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Abstract

A substantive revision of the (DSM) last occurred in 1994; therefore, the mental health field should anticipate significant changes to the classification of mental disorders in the fifth edition. Since DSM-5 Work Groups have recently proposed revisions for the major diagnostic classes of mental disorders, an article on the current status of the personality disorders (PDs) is timely. This article reviews scientific principles that have influenced the development of proposed changes for the assessment and diagnosis of personality psychopathology in DSM-5, presents the proposed model as of the summer of 2011, summarizes rationales for the changes, and discusses critiques of the model. Scientific principles were articulated for DSM-5 more than a decade ago; their application to the process has not been straightforward, however. Work Group members have labored to improve the DSM-5 approach to personality and PDs to make the classification more valid and more clinically useful. The current model continues to be a work in progress.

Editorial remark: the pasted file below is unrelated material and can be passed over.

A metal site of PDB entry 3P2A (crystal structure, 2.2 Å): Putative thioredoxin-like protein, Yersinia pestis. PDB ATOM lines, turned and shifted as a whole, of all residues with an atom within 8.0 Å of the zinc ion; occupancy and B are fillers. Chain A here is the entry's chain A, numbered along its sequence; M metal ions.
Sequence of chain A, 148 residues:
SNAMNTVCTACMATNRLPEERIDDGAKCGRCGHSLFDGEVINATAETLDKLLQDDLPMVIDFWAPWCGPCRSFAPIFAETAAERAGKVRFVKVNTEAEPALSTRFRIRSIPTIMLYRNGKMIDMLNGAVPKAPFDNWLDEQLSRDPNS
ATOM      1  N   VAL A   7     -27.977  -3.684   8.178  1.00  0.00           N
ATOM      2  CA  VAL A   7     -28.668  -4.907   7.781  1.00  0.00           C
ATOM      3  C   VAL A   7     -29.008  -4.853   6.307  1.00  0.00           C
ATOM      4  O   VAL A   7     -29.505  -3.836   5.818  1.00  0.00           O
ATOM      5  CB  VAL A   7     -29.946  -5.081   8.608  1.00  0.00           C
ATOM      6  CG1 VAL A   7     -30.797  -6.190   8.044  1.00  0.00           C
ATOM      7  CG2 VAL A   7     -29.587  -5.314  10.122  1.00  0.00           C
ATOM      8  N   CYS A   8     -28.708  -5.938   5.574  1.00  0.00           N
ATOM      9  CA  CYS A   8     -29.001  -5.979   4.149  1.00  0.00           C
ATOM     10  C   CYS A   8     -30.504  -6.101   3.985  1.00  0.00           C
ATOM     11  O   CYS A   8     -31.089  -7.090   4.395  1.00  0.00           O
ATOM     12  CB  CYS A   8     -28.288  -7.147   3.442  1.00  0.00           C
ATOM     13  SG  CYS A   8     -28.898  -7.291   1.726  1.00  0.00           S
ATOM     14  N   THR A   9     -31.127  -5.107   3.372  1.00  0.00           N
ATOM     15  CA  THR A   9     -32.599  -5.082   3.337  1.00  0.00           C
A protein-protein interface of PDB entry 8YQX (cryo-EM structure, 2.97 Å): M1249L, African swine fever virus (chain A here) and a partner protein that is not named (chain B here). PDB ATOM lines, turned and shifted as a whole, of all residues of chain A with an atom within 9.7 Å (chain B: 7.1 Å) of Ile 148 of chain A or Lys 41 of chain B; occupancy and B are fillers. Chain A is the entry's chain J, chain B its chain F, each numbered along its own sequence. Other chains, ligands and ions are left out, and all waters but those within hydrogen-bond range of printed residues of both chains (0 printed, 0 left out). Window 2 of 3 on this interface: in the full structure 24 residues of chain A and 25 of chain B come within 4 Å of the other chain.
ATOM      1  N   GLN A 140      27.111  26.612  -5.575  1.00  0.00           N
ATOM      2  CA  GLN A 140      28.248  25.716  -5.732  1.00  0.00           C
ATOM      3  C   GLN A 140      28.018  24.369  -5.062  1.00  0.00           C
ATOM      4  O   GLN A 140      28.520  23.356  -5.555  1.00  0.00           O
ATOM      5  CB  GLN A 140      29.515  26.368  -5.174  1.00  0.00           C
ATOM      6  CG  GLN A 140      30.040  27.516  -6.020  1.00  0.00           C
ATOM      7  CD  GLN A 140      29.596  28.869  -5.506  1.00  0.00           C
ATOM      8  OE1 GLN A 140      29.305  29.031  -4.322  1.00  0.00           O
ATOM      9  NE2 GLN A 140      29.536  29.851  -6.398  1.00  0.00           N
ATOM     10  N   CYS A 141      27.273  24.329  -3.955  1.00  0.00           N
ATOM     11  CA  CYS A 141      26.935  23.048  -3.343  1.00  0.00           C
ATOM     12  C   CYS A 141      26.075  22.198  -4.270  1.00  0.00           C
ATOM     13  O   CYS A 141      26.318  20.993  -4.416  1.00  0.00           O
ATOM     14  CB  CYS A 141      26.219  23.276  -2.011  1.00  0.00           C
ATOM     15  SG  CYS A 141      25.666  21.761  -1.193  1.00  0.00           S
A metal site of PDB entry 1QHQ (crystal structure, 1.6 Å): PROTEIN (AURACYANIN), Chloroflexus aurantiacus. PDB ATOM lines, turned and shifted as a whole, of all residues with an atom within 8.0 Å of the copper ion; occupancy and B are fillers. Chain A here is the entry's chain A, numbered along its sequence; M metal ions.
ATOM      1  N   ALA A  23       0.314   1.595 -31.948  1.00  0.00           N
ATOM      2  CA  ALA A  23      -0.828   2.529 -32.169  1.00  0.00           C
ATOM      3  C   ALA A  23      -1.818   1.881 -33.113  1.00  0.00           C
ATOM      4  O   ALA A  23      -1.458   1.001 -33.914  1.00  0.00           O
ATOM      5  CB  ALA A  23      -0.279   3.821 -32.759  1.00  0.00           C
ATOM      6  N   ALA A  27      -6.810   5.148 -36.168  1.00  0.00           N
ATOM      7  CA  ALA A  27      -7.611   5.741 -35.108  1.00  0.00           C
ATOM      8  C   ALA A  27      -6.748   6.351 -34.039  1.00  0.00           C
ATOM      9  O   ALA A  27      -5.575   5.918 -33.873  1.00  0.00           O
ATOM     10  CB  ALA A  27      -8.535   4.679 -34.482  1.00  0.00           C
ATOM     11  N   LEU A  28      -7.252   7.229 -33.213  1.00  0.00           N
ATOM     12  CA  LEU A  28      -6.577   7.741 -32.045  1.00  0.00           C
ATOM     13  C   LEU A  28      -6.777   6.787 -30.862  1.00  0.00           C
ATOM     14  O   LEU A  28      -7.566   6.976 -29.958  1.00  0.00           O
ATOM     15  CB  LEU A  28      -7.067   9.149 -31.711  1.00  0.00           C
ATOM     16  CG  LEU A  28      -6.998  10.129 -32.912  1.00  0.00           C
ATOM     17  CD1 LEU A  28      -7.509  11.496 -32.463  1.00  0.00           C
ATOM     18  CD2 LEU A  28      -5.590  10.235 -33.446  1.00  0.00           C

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/content/journals/10.1146/annurev-clinpsy-032511-143131
2012-04-27
2024-04-18
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/content/journals/10.1146/annurev-clinpsy-032511-143131
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  • Article Type: Review Article
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